Not everything went smoothly. Davis said there were some communication issues between the different responding agencies and efforts to push out information to the public in the first couple of hours. He attributed the problem to responders in different areas being so focused on their respective tasks that messaging would get confused.
“A lot of times when we’re in the heat of the battle, we don’t necessarily have the ability to step back … and hit the reset button and start again,” Davis said. “… The messages that we were hoping to get out, they weren’t going out the way we needed to go out. We realized it early on, and we acted quickly in such a way that we changed the tempo. Instead of letting this miscommunication continue and evolve, we got in front of it.”
Davis said the community meetings held at Silverthorne Town Hall during the fire helped to get everyone on the same page.
Engaging the blaze
Dillon District Ranger Adam Bianchi said air resources were called in quickly, but because of the distance they had to travel and the limited hours of daylight after ignition, an aggressive air attack didn’t start in earnest until the following day. He said federal ground resources were also limited, with some workers already off for the season and others battling fires across the West.
Firefighters scouted the area to look for safe places to engage the fire for the first couple of days, and once air resources had created a buffer, saw teams were able to move in to remove overhead hazards and firefighters could begin building containment. Bianchi said the vast majority of homes in Summit County are within the wildland-urban interface and, therefore, fire officials don’t typically have a lot of flexibility in letting fires burn for a resource benefit. While firefighters were building containment on the western edge of the fire to prevent it from moving into residential areas, Bianchi said officials were OK with letting it burn to the east, and it was quelled naturally by precipitation and the direction of the wind.
He noted that the fire ultimately would have an ecological benefit, helping to clean up the area and regenerate the forest.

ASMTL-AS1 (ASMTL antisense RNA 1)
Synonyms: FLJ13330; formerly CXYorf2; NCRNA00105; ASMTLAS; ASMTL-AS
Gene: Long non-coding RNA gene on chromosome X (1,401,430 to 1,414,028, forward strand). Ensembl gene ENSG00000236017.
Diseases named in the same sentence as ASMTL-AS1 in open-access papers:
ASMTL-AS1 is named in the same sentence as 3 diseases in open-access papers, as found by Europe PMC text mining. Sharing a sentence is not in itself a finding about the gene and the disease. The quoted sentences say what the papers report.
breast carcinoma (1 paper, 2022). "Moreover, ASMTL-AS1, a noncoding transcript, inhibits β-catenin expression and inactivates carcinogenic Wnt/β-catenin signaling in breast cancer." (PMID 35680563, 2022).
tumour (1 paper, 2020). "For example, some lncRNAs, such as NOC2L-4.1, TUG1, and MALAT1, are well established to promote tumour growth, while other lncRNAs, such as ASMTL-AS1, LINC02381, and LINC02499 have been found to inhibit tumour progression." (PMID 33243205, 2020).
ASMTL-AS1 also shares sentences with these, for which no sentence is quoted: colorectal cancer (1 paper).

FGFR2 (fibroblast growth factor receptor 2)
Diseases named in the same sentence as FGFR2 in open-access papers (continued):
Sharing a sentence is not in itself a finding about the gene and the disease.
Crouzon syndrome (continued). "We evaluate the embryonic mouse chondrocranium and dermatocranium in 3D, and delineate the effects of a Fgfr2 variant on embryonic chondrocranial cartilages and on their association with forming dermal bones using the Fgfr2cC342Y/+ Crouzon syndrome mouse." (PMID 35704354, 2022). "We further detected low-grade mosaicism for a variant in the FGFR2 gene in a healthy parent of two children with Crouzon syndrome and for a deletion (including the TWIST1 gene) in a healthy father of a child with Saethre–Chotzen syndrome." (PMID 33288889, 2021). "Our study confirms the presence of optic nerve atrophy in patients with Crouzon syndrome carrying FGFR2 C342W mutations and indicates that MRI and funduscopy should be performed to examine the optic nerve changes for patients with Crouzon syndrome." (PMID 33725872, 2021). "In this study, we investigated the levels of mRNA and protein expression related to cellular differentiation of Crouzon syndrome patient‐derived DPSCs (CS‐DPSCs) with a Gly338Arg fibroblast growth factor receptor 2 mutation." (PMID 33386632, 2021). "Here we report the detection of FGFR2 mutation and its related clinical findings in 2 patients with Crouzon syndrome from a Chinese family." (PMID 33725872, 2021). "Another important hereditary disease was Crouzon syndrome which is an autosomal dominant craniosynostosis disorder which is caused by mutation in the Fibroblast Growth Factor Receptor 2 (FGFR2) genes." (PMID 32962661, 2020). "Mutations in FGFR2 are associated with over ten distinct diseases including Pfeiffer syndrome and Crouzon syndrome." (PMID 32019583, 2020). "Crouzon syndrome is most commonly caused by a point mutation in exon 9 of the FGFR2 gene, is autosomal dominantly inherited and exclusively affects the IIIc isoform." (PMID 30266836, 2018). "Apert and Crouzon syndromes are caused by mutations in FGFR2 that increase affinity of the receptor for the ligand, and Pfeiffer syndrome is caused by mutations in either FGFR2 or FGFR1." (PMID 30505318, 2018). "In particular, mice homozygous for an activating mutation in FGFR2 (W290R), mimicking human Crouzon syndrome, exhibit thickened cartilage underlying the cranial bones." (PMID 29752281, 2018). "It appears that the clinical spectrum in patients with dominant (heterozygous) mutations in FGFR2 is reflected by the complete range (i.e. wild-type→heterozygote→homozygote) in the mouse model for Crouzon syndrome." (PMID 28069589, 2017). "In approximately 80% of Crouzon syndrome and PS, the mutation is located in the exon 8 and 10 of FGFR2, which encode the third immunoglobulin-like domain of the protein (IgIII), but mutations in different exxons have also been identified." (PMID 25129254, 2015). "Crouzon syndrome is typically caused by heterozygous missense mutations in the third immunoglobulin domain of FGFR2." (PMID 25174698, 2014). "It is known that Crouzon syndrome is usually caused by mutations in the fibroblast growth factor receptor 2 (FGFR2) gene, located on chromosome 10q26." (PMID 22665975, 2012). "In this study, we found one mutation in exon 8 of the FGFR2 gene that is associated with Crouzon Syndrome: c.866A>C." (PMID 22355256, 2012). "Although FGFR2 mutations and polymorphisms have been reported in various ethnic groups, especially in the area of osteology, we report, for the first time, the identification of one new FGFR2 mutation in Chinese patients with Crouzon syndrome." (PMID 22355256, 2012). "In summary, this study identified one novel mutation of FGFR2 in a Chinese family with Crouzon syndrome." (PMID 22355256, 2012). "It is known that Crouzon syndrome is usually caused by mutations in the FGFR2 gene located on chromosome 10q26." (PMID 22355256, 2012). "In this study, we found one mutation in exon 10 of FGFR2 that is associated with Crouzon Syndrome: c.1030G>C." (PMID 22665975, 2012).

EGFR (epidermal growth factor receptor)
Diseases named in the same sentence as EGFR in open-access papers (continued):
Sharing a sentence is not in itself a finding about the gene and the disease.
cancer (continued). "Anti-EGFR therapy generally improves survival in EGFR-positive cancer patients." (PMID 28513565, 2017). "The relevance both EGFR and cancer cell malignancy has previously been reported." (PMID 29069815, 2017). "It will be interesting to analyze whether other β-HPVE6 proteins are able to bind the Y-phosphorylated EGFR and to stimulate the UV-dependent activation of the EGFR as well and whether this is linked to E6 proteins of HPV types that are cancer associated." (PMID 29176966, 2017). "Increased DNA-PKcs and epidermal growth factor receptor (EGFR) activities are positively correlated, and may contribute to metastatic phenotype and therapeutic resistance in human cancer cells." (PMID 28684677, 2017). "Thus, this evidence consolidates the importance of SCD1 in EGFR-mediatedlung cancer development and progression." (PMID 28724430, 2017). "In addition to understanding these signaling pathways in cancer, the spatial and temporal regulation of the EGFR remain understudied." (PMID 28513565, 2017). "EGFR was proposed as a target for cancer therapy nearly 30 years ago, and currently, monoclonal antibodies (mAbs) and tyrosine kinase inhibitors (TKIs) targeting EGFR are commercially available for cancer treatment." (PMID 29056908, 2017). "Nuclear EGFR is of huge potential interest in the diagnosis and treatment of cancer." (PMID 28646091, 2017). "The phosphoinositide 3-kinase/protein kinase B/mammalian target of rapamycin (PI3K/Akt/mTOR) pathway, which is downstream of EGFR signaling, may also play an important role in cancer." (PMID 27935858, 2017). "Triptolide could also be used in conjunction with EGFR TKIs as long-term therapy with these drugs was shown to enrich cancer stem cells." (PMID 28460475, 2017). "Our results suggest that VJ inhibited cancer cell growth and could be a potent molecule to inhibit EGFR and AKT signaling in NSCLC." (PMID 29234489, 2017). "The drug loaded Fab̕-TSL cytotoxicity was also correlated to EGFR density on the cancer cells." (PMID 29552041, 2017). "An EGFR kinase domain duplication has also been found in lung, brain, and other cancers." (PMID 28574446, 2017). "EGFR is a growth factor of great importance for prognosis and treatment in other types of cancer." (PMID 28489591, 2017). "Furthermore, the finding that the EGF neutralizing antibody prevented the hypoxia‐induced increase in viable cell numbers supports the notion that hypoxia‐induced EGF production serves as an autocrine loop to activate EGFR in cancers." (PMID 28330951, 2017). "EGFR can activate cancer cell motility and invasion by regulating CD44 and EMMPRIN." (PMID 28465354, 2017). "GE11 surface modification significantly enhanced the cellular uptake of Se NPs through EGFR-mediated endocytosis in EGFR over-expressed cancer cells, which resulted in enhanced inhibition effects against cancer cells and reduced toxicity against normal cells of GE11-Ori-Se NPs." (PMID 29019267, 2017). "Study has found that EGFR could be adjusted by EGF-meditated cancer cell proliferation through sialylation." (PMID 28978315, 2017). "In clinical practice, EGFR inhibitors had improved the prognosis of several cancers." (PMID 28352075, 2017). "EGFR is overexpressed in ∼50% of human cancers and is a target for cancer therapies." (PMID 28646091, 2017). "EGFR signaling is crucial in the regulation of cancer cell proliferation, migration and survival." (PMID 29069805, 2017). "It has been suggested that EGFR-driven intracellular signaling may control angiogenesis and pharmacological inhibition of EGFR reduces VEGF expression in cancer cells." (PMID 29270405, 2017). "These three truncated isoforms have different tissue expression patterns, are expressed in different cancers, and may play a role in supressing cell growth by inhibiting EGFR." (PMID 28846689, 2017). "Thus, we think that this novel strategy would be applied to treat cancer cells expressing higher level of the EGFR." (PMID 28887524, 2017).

“By springtime, you’ll be amazed by how much grass and green will be continuing to grow back up in that area,” Bianchi said. “We’ll continue to monitor, as well, and if we need to do any sort of restoration work, we’ll do that: anything from planting trees to rehabbing the fire lines and stabilizing the soils anyway we can with seeding. We’ll do that over the next year as we continue to monitor to ensure the area is growing back and growing back healthy.”
The community’s role
Officials thanked community members for their support during the fire, including nearby residents for responding responsibly to the evacuation orders and local ranchers who opened up their fields for helicopter landing locations.
They also pleaded with residents to understand that as the climate changes and wildfires across the West continue to grow and intensify, they need to be prepared for the worst, despite the results of recent fires locally.
“In 2002, the concept of megafire hadn’t really been talked about,” Davis said, referring back to the Hayman Fire, a 138,000-acre blaze that served as Colorado’s largest recorded wildfire until last year. “… A hot summer day 20 years ago (in Summit County) was about 70 degrees, it lasted for about two weeks, and you could count on the rain just about every day. What does it look like now? Northern California. And you think it’s going to get any better?
“I’m not up here to sensationalize or turn this into a fear-mongering session by any stretch of the imagination, folks. But let’s not get complacent because we’ve seen great success on a couple of these recent incidents that we’ve had. Times are changing.”
Bianchi said officials believe the Ptarmigan Fire was human caused, but the investigation into how it started is ongoing.